Aberdeen boss Derek McInnes should not be punished for responding to abuse

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Derek McInnes should not be punished for responding to fans who called him an “orange bastard”.

The Aberdeen manager was sent to the stand during yesterday’s 3-0 Scottish Cup semi-final defeat against Celtic, and told reporters that his red card was for making a gesture to fans who had been singing the “Cheer up Derek McInnes” song.

McInnes should have known better than to react in the manner that he did, and copped to this after the match. He told reporters: “I shouldn’t react and I was wrong to do so. I should be better than that. I’ll take my punishment.

“I’ve heard that song a hundred times aimed at me and I’ve never reacted to it so the frustration maybe from the game has played a part in that. The referee or the fourth official deemed my reaction a red card offence. If it is, it is, and I’ll take my punishment for that.”

 

As refreshing as it was for someone to hold their hands up after being sent off, McInnes should not be expected to apologise. As an experienced manager he’ll be kicking himself for rising to it, but it’s a strange state of affairs when the person who responds to the abuse is supposedly the one in the wrong.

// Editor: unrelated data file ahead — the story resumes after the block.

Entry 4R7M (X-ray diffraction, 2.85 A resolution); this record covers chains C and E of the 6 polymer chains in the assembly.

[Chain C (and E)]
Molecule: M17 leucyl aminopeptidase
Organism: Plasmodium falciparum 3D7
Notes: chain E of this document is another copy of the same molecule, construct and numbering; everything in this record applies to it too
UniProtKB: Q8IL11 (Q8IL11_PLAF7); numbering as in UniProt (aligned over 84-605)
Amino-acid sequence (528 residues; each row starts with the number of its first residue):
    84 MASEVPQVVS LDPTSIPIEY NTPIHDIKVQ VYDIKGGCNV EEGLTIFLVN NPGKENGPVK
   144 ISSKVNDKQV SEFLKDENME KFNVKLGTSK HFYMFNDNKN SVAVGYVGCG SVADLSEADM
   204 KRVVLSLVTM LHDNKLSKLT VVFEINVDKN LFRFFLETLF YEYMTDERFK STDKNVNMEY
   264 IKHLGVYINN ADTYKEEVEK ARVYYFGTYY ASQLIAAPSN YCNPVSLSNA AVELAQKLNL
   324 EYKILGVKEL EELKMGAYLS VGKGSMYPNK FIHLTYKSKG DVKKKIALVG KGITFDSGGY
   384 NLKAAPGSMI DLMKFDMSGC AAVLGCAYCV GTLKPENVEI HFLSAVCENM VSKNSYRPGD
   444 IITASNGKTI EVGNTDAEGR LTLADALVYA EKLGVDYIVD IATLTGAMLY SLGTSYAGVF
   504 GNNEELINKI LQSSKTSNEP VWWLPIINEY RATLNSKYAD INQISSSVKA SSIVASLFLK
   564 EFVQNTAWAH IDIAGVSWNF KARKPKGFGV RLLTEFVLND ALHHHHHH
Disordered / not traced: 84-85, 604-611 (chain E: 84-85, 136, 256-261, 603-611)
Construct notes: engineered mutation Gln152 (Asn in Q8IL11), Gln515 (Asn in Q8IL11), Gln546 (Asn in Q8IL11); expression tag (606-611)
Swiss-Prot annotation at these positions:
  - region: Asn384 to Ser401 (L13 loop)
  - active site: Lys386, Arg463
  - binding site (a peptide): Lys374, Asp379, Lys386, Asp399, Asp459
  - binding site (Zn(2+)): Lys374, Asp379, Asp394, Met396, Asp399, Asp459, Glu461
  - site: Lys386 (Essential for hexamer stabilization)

If you’ve been calling someone an ‘orange/fenian bastard’ for 90 minutes, what grounds do you have to be offended by someone making a v-sign or hand-on-arm gesture at you? If someone shouted antisemitic abuse at me and I raised my middle finger at them in response, should I be the one getting arrested?

There was outrage when then-Hibs boss Neil Lennon cupped his ears at Hearts fans in October after they’d spent the entire game shouting abuse at him. Again, it’s baffling that Lennon’s actions were considered by some to be more concerning than those of the people calling him a ‘fenian bastard’ for 90 minutes.



Aberdeen manager Derek McInnes at Hampden

After being sent off, McInnes could be seen beckoning referee Craig Thomson over. Thomson refused, but had he spoken to McInnes the Aberdeen manager would have been able to explain the context of his reaction.

For all we know, McInnes may have been on a last warning due to his haranguing of the referee since Dom Ball’s first-half red card, but if it transpires that McInnes was sent off purely for responding to being called an ‘orange bastard’ the card should be rescinded.

Are ear-cupping, v-flicking and the rest particularly mature reactions? No. Can you take the moral high ground if you’ve been calling the perpetrator an ‘orange/fenian bastard’? Also no.

Derek McInnes should not have to apologise for reacting to it and neither should he be punished for it.

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